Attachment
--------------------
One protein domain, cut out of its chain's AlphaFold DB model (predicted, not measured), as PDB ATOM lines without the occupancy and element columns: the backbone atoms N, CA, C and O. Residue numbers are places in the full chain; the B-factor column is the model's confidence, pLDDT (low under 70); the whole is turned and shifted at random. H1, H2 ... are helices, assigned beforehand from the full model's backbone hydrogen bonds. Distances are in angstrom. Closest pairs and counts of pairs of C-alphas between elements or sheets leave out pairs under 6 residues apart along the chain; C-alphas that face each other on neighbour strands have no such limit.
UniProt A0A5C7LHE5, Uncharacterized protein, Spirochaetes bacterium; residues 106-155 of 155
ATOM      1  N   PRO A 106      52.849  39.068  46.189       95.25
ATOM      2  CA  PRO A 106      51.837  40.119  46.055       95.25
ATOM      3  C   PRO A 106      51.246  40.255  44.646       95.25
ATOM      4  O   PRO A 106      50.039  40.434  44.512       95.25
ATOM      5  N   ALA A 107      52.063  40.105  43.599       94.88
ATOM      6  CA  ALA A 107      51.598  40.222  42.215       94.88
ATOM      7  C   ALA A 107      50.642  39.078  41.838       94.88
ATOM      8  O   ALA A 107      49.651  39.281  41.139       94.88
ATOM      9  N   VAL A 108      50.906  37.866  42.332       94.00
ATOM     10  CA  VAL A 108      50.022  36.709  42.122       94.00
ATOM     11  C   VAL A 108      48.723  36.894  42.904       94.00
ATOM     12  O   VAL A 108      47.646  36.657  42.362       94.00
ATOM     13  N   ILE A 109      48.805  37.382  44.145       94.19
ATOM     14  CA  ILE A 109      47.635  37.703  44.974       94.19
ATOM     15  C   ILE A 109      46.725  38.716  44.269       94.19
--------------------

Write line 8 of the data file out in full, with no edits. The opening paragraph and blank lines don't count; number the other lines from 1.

ATOM      7  C   ALA A 107      50.642  39.078  41.838       94.88